Buying things with your credit card to earn frequent flier miles is a common travel hack. Exploiting a loophole in US currency legislation to buy dollar coins, earn flyer rewards, and then deposit them to clear the debt on the card seems like genius. But when you start buying anywhere from $40,000 to $600,000, it starts to look like exploitation of the system.
IN AN ATTEMPT to make dollar coins more widely circulated, the US mint allows for direct purchases of dollar coins by members of the public. Yet, as NPR reports, the scheme has become a boon for people wanting to earn frequent flyer miles on their credit cards. Simply buy some coins from the mint off your credit card, to get the frequent flyer miles, then redeposit the coins back at your bank to clear the balance on the card. Genius.
So genius, in fact, that the US mint has had to curb grotesque levels of coin buying which in some cases exceeded $400,000.
Even if you don’t have a credit card that could lay down seven figures on boxes of dollar coins (or the truck to carry them back to the bank), at some point you really need to ask yourself whether the whole practice might be a little unethical. In the first instance, is it OK generally to exploit a loophole like this for free miles?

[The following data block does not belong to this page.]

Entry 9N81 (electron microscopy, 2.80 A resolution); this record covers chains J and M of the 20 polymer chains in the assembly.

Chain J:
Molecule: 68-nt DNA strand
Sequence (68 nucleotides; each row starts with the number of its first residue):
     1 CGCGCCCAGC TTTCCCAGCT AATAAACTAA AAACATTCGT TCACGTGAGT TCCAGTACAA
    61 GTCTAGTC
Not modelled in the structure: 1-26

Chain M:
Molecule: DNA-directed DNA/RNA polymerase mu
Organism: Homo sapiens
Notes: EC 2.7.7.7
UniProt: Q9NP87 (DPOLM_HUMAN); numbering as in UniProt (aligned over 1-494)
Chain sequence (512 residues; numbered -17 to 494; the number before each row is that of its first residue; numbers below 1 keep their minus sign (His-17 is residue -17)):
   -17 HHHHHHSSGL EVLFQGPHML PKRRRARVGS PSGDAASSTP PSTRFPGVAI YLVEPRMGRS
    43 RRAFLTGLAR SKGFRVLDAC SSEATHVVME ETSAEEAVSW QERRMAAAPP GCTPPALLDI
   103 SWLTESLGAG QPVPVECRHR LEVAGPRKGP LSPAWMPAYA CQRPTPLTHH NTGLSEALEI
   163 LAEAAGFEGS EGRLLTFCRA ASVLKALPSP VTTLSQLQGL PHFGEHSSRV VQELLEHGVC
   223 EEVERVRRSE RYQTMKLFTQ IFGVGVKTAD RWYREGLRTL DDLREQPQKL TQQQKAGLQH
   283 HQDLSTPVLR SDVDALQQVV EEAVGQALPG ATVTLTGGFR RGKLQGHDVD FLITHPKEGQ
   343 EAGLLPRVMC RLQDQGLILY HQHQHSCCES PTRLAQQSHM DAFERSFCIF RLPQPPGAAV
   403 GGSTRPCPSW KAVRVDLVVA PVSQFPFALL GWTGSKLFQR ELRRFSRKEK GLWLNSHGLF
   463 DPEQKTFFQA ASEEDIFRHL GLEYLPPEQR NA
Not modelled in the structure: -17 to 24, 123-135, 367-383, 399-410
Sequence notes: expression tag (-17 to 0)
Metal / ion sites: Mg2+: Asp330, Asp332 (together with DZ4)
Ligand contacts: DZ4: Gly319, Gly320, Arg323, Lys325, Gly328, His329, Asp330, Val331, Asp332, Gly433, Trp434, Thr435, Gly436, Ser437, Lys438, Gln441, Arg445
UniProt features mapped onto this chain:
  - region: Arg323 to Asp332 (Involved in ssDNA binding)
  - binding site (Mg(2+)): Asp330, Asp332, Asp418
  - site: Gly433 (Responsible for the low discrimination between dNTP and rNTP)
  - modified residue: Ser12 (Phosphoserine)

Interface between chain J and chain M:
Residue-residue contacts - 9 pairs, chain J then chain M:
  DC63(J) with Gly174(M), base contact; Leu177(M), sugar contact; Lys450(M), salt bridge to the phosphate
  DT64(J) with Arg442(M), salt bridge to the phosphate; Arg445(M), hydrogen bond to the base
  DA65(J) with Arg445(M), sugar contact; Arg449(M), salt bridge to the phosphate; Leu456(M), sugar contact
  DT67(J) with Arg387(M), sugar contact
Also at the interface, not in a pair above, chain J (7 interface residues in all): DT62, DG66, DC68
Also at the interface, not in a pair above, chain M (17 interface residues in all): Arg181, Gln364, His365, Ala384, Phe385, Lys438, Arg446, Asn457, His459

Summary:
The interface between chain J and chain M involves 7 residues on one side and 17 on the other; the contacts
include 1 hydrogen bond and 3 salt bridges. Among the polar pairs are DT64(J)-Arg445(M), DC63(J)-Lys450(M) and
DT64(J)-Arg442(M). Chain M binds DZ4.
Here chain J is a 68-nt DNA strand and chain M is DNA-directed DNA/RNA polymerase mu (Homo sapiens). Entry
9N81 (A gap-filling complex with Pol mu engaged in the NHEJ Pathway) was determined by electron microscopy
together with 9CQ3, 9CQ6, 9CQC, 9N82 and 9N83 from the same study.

The credit card companies who end up footing the bill for those benefiting the scheme to travel overseas may not be America’s favourite corporate citizens, but does that make the practice acceptable? And even if you have no qualms wasting the government’s time and resources to deliver you a few thousand dollars in coins, what about a few tens of thousands? Or hundreds of thousands?
How far would you be prepared to go to make your next overseas trip as cheap as possible?